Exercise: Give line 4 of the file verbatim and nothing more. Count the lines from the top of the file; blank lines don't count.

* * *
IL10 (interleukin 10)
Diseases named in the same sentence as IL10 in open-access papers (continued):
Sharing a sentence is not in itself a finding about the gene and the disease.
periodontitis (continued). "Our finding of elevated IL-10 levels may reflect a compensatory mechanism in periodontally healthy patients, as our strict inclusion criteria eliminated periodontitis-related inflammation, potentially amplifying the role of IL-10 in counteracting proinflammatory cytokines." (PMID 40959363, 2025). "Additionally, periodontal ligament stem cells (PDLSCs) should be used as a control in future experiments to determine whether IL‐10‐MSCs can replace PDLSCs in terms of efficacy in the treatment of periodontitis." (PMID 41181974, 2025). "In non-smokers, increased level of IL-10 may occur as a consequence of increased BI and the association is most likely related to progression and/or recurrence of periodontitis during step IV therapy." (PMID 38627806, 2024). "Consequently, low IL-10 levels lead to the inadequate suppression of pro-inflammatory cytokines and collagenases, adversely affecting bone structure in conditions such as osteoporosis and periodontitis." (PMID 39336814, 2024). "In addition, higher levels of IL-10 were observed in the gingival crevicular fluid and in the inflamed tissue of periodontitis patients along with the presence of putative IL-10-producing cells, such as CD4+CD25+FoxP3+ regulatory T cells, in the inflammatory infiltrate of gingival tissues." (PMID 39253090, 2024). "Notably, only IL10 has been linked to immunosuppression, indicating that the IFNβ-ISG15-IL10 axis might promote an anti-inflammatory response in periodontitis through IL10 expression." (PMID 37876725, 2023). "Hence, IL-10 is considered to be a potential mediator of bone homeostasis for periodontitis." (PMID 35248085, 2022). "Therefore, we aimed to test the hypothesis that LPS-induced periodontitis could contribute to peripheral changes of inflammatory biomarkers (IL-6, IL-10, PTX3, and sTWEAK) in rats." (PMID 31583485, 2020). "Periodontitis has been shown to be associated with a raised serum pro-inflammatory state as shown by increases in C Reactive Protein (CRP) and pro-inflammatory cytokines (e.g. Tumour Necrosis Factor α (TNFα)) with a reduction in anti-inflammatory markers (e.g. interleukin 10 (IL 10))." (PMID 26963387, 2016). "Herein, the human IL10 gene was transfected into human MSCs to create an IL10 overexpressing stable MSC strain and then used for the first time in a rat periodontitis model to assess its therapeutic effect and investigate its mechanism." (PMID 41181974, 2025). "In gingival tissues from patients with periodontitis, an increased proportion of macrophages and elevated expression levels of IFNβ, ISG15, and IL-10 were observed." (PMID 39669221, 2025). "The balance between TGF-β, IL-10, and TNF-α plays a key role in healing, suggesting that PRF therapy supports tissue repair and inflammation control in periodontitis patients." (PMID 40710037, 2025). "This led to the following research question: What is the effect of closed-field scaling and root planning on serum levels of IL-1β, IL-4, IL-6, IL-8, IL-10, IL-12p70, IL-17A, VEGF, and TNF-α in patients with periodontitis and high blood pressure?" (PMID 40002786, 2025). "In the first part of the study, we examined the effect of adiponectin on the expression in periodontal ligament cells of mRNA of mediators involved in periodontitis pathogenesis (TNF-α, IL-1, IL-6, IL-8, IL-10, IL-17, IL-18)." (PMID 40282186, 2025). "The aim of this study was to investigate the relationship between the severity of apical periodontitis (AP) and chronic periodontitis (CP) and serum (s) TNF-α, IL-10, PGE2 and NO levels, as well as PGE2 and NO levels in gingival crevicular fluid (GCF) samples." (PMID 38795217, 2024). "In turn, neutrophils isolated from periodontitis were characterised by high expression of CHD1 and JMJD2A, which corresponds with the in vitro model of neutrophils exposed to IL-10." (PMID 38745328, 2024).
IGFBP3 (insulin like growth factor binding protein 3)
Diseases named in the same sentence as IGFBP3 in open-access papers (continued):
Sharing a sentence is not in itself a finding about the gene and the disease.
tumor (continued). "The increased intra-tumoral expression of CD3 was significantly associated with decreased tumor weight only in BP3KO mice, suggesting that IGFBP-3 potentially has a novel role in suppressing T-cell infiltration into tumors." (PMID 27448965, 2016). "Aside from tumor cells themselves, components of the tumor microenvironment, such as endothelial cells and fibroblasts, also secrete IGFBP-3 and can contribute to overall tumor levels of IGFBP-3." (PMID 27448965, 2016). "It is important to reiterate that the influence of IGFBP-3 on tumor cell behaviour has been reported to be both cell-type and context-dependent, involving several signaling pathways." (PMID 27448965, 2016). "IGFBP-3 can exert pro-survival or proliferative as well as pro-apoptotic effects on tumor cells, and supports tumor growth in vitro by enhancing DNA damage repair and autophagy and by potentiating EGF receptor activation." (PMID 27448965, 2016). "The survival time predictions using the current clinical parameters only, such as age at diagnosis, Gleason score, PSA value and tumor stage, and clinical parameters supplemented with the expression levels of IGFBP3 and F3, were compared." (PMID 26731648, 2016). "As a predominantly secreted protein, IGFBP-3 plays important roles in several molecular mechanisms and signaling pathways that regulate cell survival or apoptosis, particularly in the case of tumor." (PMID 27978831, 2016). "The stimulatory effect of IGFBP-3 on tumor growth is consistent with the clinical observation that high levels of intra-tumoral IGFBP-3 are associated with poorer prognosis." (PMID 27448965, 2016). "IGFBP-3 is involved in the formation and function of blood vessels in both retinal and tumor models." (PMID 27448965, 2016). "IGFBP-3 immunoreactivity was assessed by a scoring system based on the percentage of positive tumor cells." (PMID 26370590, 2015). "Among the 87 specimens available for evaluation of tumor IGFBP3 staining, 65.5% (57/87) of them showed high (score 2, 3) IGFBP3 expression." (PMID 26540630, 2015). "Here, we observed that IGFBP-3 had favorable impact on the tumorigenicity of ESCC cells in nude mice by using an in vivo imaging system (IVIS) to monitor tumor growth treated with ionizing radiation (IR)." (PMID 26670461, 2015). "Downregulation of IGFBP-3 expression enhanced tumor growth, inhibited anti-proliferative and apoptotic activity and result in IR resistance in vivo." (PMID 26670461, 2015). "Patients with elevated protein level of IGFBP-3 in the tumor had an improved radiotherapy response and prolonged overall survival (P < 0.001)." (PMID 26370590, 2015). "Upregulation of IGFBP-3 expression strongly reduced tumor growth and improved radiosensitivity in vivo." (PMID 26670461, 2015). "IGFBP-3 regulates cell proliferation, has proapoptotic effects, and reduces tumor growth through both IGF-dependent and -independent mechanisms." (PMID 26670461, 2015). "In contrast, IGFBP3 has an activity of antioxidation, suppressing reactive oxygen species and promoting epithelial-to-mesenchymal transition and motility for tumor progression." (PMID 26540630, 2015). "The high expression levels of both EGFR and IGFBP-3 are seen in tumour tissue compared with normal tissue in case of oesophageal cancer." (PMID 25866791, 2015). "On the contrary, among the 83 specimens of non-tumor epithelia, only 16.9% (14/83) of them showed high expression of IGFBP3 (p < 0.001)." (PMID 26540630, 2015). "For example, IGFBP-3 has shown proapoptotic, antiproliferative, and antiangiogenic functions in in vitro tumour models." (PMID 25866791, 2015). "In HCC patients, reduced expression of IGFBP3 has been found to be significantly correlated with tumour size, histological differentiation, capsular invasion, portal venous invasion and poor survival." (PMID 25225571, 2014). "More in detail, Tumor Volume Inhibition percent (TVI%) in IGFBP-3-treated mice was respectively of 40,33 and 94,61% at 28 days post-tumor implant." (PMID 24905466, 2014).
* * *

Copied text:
periodontitis (continued). "Our finding of elevated IL-10 levels may reflect a compensatory mechanism in periodontally healthy patients, as our strict inclusion criteria eliminated periodontitis-related inflammation, potentially amplifying the role of IL-10 in counteracting proinflammatory cytokines." (PMID 40959363, 2025). "Additionally, periodontal ligament stem cells (PDLSCs) should be used as a control in future experiments to determine whether IL‐10‐MSCs can replace PDLSCs in terms of efficacy in the treatment of periodontitis." (PMID 41181974, 2025). "In non-smokers, increased level of IL-10 may occur as a consequence of increased BI and the association is most likely related to progression and/or recurrence of periodontitis during step IV therapy." (PMID 38627806, 2024). "Consequently, low IL-10 levels lead to the inadequate suppression of pro-inflammatory cytokines and collagenases, adversely affecting bone structure in conditions such as osteoporosis and periodontitis." (PMID 39336814, 2024). "In addition, higher levels of IL-10 were observed in the gingival crevicular fluid and in the inflamed tissue of periodontitis patients along with the presence of putative IL-10-producing cells, such as CD4+CD25+FoxP3+ regulatory T cells, in the inflammatory infiltrate of gingival tissues." (PMID 39253090, 2024). "Notably, only IL10 has been linked to immunosuppression, indicating that the IFNβ-ISG15-IL10 axis might promote an anti-inflammatory response in periodontitis through IL10 expression." (PMID 37876725, 2023). "Hence, IL-10 is considered to be a potential mediator of bone homeostasis for periodontitis." (PMID 35248085, 2022). "Therefore, we aimed to test the hypothesis that LPS-induced periodontitis could contribute to peripheral changes of inflammatory biomarkers (IL-6, IL-10, PTX3, and sTWEAK) in rats." (PMID 31583485, 2020). "Periodontitis has been shown to be associated with a raised serum pro-inflammatory state as shown by increases in C Reactive Protein (CRP) and pro-inflammatory cytokines (e.g. Tumour Necrosis Factor α (TNFα)) with a reduction in anti-inflammatory markers (e.g. interleukin 10 (IL 10))." (PMID 26963387, 2016). "Herein, the human IL10 gene was transfected into human MSCs to create an IL10 overexpressing stable MSC strain and then used for the first time in a rat periodontitis model to assess its therapeutic effect and investigate its mechanism." (PMID 41181974, 2025). "In gingival tissues from patients with periodontitis, an increased proportion of macrophages and elevated expression levels of IFNβ, ISG15, and IL-10 were observed." (PMID 39669221, 2025). "The balance between TGF-β, IL-10, and TNF-α plays a key role in healing, suggesting that PRF therapy supports tissue repair and inflammation control in periodontitis patients." (PMID 40710037, 2025). "This led to the following research question: What is the effect of closed-field scaling and root planning on serum levels of IL-1β, IL-4, IL-6, IL-8, IL-10, IL-12p70, IL-17A, VEGF, and TNF-α in patients with periodontitis and high blood pressure?" (PMID 40002786, 2025). "In the first part of the study, we examined the effect of adiponectin on the expression in periodontal ligament cells of mRNA of mediators involved in periodontitis pathogenesis (TNF-α, IL-1, IL-6, IL-8, IL-10, IL-17, IL-18)." (PMID 40282186, 2025). "The aim of this study was to investigate the relationship between the severity of apical periodontitis (AP) and chronic periodontitis (CP) and serum (s) TNF-α, IL-10, PGE2 and NO levels, as well as PGE2 and NO levels in gingival crevicular fluid (GCF) samples." (PMID 38795217, 2024). "In turn, neutrophils isolated from periodontitis were characterised by high expression of CHD1 and JMJD2A, which corresponds with the in vitro model of neutrophils exposed to IL-10." (PMID 38745328, 2024).